4. The hundreds of thousands of brave men and women who risk their lives every day to protect ours.  Words can’t adequately convey the gratitude I have for your sacrifices.
  5. The wives (and husbands) of those who serve our country. I have several friends who fall into this category, and I really respect them for how they accept the regular upheaval as they are transferred from one base to another. I would go crazy never getting to put down roots. The sacrifices of military families is significant, and they deserve our gratitude, too.

When it comes to holidays, Veteran’s Day really isn’t even a blip on the radar. I mean, how many “Happy Veteran’s Day” cards do you see Hallmark making? Heck, when I talked to my dad earlier today, we discussed the fact that he was off for Veteran’s Day, but I didn’t proclaim any holiday wishes to him. Honestly, and I’m a little ashamed of this, I didn’t even say “thank you.” But that is just because it seemed kind of awkward.

The truth is, I am grateful for what my father did. He signed up to serve in a war that wasn’t popular. He stayed in the military when he came back, even though our country wasn’t exactly warm and fuzzy towards servicemen and our government wasn’t exactly paying them grandly for the “respect” that they got. He loved our country–he still does–and he served it. On the rare occasion that we can actually get him to talk about Vietnam, it becomes obvious that it really bothers him that our country’s politics prevented us from doing what needed to be done to win in there.

I wasn’t alive during the Vietnam war. I only know the things I have studied. It seems to me, though, that there is a lot in common with what happened then, and what is happening to our troops in Iraq today. A segment of our population have decided that this war isn’t the popular thing to do, and many of our politicians don’t want to do what needs to be done to finish this thing.

I pray for our current and future political leaders. I pray that they will worry less about what is popular, and more about what will work. I pray for the Iraqi people, that they won’t have another Saddam Hussein move in if we pull out.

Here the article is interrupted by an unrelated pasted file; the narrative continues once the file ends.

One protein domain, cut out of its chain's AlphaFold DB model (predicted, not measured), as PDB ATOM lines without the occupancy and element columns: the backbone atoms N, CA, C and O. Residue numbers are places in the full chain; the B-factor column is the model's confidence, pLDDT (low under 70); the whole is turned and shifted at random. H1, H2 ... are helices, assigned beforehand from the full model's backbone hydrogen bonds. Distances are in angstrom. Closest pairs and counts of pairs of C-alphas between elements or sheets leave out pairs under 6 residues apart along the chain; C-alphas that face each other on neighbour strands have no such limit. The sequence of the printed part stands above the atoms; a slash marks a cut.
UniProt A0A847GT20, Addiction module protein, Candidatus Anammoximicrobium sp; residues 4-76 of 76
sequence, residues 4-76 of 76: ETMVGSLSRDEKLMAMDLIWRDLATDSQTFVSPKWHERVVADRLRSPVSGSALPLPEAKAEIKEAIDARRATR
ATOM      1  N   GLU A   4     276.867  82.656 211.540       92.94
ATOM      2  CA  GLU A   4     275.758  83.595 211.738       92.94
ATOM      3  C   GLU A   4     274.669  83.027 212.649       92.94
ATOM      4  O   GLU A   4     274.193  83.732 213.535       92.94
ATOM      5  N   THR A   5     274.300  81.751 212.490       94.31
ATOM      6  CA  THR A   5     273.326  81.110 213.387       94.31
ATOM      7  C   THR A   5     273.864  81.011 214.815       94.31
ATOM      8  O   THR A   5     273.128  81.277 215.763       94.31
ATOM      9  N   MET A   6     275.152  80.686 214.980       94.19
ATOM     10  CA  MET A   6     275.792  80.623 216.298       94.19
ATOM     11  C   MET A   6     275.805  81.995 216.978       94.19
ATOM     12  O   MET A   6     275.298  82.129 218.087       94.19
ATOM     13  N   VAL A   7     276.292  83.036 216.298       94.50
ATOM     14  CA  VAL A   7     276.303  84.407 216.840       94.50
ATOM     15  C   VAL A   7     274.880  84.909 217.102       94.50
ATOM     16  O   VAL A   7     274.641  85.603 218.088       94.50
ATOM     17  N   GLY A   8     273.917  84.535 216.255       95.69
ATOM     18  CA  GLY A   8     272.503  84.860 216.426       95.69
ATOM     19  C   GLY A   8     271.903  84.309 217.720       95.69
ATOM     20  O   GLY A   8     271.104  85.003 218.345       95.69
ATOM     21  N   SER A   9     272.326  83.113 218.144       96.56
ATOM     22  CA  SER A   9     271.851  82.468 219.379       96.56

Forty years later, Vietnam is still suffering. I pray it will be different for Iraq forty years from today.

Most of all I pray for our service men and women, that their sacrifices won’t have been in vain.

(Even if it was a McCain ad, the message is so appropriate that I had to include it.)


Filed under NaBloPoMo, politics, Thirty Days of Thankfulness

Five Things the Election Made Me Thankful For

Yes, my blog is in mourning. But, while I have definite concerns over the socialist leanings of our new President elect, life must go on. So, I will  now lay the issue of politics to rest (for awhile, at least) with today’s list of five things that I am grateful for–the election version.

Today I am Thankful For:

  1. The fact that the election is over. My candidate may have lost, but I am still doing a happy dance that I don’t have to hear about politics 24/7 anymore.
  2. In four year, Barack Obama will have the opportunity to run on his own record instead of George Bush’s. Whether he likes it or not.
  3. The Democrats didn’t end up with a super majority.
  4. Al Franken appears to have lost. Because Oh. My. Gosh. If he won? I think I’d take it as a sign of the apocalypse. I can understand wanting to vote for a Democrat, but Al Franken? I don’t get it. I am so glad that he won’t be making major decisions for our country.
  5. I live in a country that has moved forward far enough to elect a black president. Seriously. Even if I think that Obama is the wrong guy, I am happy to know that my biracial son will grow up in a world where a black president isn’t a foreign concept.  I’m grateful that he’ll see black role models on TV other than athletes and 50 Cent. This is a huge deal. Mr. Obama, please don’t screw it up.

And now, back to life.


Filed under NaBloPoMo, politics, Thirty Days of Thankfulness

I Felt More Thankful Earlier

I started to write a post. I was about three paragraphs in. They just called my state for Obama and I’m afraid that this race is over. I’m now too depressed to write my whole post so, without further ado:

Five Things I’m Thankful For Today:

  1. My mother complains when I write about diaper blow-outs. If she only knew the things that I don’t tell you about. With that in mind, today I am very grateful for disposable bleach wipes. ‘Nuff said.
  2. Barnes and Noble. When it became apparent that Sean plans on having election coverage on all evening, I headed out for a new book on human trafficking (amazingly, B&N had the one I wanted).
  3. Having the flexibility to take my kids to the polls (and count it as school time) because I teach N~ at home. It really was an educational experience for them, and W~ and N~ have spent the day asking questions about McCain and Obama.
  4. The way E~ cracks himself up when he shakes his head “no” at me. Nothing beats the joy of a baby.
  5. The availability of information. I love to learn, and we live in a time where it is so easy to do. Bookstores, libraries, the internet–we have an amazing wealth of information available to us. I think of all of the people in the world who don’t even have the advantage of being literate, and I am so grateful for how available information is to anyone in this country who wants to access it.

Sigh. I should have done that earlier in the day. I’m going to go read my book now. Or maybe work on changing my blog theme.

What’s the appropriate length of mourning for the death of this country as we know it?


Filed under Homeschooling, I think my head might explode, NaBloPoMo, politics, Thirty Days of Thankfulness